The point of verse 4 is understood by means of an illustration.  The IRS says that gifts (at least under certain circumstances and up to a certain point) are not taxable.  It would be a great personal advantage if I could treat the salary check the church treasurer writes out for me twice a month as a gift from the church.  Unfortunately, the IRS frowns on that.  They say if I work for it, it’s not a gift but a wage, and it’s therefore taxable.

And when I stop and evaluate it, I realize they’re right.  I have yet to write a thank-you note to the Church for my paycheck any more than you have thanked your boss for yours.  Why?  Because we earned it.  If it’s earned, it’s not a gift and a thank-you is unnecessary.  But if I am given something I haven’t earned, then my whole attitude is different, and so is the IRS’s.  

Now look at verse 5:  “However, to the man who does not work (i.e., does not try to earn his salvation) but trusts God who justifies the wicked, his faith is credited as righteousness.”  The question to me is pretty simple:  do I want God to credit my account with the moral wages I have earned, or would I prefer that He credit my account with the gift of His righteousness?  If the latter, then I must quit working for a right standing with God and start trusting in Him.

There is to me a rather astounding phrase in verse 5:  “who justifies the wicked.”  Abraham was a wicked person when God justified him.  In fact, do you realize that the wicked are the only ones God justifies?  How contrary this is to our ordinary way of thinking!  We generally believe that God wants good people in Heaven and that the way to get there is to be as good as possible and hope for the best.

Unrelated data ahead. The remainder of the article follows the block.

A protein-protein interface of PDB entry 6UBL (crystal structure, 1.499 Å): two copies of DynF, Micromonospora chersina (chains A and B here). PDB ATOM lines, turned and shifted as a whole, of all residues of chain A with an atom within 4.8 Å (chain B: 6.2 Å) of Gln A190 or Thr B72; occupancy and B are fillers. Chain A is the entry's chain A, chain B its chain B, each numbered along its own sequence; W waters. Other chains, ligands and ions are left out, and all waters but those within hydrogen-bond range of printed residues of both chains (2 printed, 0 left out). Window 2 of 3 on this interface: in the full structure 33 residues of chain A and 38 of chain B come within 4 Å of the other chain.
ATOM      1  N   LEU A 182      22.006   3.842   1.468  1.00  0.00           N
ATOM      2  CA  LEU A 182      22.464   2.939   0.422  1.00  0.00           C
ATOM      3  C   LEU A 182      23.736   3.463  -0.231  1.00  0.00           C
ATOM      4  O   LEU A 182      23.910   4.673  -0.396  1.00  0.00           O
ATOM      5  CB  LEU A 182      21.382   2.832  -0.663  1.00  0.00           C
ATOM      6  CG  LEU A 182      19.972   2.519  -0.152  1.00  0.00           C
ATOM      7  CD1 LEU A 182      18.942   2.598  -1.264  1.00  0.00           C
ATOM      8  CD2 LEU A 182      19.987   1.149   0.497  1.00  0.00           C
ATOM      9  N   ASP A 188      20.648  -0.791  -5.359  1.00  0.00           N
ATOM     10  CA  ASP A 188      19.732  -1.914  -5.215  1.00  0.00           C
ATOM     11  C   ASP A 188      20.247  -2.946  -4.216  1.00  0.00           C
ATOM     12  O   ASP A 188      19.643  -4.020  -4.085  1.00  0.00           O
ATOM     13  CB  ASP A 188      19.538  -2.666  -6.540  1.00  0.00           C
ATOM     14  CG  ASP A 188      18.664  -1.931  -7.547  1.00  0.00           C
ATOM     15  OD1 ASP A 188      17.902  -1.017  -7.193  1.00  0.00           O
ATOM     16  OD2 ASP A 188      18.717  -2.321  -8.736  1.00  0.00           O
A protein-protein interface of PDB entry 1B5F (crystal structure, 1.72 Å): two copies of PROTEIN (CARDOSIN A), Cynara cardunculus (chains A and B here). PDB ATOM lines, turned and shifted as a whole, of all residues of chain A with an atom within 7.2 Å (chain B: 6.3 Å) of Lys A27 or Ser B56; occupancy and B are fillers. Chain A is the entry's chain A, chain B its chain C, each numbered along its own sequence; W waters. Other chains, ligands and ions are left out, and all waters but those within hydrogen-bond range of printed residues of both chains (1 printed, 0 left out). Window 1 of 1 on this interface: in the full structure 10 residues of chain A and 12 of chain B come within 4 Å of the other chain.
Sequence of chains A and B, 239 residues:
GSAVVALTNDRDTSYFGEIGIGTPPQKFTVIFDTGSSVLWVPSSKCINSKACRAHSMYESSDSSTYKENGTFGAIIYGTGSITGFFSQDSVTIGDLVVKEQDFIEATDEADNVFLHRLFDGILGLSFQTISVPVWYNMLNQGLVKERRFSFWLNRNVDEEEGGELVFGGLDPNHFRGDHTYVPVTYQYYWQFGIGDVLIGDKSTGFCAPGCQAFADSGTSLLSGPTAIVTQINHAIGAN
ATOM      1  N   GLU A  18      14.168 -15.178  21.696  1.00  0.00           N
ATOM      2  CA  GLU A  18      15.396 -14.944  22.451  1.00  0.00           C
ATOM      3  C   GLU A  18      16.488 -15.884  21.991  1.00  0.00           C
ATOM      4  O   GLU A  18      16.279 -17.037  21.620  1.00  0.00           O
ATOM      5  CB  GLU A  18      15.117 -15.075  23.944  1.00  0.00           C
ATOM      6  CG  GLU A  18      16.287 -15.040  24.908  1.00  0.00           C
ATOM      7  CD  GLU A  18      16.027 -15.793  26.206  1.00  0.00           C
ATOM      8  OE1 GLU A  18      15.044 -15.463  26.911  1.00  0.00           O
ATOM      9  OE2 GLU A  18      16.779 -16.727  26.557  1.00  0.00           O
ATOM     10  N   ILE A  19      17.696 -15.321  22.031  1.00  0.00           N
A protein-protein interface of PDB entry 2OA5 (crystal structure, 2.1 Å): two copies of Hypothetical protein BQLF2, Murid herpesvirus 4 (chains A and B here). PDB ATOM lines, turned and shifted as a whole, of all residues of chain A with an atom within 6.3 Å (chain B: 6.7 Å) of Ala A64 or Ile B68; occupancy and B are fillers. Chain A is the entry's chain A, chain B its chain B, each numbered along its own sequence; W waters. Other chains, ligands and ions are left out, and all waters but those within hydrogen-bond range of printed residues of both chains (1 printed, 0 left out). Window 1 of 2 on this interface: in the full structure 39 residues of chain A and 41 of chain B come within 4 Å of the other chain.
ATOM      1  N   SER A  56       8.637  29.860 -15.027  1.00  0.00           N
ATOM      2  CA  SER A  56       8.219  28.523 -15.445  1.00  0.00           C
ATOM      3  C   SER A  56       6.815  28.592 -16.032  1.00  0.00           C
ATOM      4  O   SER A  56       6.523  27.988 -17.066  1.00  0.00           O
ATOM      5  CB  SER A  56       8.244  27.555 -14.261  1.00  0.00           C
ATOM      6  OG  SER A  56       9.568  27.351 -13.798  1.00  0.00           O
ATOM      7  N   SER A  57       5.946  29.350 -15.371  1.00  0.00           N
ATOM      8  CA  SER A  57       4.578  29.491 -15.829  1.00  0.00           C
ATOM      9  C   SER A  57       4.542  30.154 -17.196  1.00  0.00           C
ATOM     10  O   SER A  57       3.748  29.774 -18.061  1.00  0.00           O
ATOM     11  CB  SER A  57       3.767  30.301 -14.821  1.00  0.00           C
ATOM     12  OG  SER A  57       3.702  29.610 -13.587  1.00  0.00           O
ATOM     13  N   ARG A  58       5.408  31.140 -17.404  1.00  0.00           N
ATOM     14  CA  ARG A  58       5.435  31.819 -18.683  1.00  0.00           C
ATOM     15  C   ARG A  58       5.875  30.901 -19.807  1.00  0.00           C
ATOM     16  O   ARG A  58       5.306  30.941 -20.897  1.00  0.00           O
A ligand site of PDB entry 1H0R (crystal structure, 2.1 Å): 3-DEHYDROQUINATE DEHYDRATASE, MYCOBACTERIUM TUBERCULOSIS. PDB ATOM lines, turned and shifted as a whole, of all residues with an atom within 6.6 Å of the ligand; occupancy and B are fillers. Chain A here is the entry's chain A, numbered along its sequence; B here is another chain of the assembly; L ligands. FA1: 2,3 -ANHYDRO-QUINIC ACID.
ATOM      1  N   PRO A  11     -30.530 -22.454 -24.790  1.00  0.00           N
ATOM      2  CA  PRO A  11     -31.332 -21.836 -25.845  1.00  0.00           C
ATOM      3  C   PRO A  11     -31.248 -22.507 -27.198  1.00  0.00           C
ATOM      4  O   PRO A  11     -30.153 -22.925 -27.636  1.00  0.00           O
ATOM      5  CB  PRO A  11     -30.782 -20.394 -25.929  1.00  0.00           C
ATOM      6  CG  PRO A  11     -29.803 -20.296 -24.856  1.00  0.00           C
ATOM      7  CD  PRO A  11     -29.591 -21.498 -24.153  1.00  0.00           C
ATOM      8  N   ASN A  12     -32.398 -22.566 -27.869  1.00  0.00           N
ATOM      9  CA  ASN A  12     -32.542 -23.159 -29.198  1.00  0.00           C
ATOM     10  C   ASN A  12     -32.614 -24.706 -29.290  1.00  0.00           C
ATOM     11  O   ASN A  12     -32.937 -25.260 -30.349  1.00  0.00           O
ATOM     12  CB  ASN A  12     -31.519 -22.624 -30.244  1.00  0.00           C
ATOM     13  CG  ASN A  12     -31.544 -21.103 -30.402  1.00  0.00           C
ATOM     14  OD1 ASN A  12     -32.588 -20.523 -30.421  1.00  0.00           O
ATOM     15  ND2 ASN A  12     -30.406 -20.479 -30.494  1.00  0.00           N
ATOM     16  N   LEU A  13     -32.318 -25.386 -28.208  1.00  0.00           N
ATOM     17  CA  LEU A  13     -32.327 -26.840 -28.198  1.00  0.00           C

The fact is, however, that God utterly refuses to take into Heaven anyone who claims to be good.  Jesus once put it this way:  “It is not those who are well who need a physician, but those who are sick.  I have not come to call the righteous but sinners to repentance.”  (Mark 2:17)  Abraham was not good when God justified him, nor are any of us.  W. R. Newell, a great preacher of a previous generation, wrote about an incident in his ministry, which I think would be valuable for us to consider, despite its length:  

Years ago in the city of St. Louis, I was holding noon meetings in the Century Theatre.  One day I spoke on this verse—Romans 4:5. “To him that worketh not, but believeth in him who justifieth the ungodly; his faith is reckoned unto him for righteousness.”  After the audience had gone, I was addressed by a fine looking man of middle age who had been waiting alone in a box seat for me.  

He immediately said, “I am Captain G—,” (I abbreviate his name; he was a man very widely known in the city):  And when I sat down to talk with him, he began:  “You are speaking to the most ungodly man in St. Louis.”  

I said “Thank God!”  

“What!” he cried.  “Do you mean you are glad that I am wicked?”  

“No,” I said, “but I am certainly glad to find a sinner that knows he is a sinner.”  

“Oh, you do not know the half!  I have been absolutely ungodly for year and years and years, right here in St. Louis.  I own two Mississippi steamers.  Everybody knows me.  I am just the most ungodly man in town!”  

I could hardly get him quiet enough to ask him:  “Did you hear me preach on ‘ungodly people’ today?”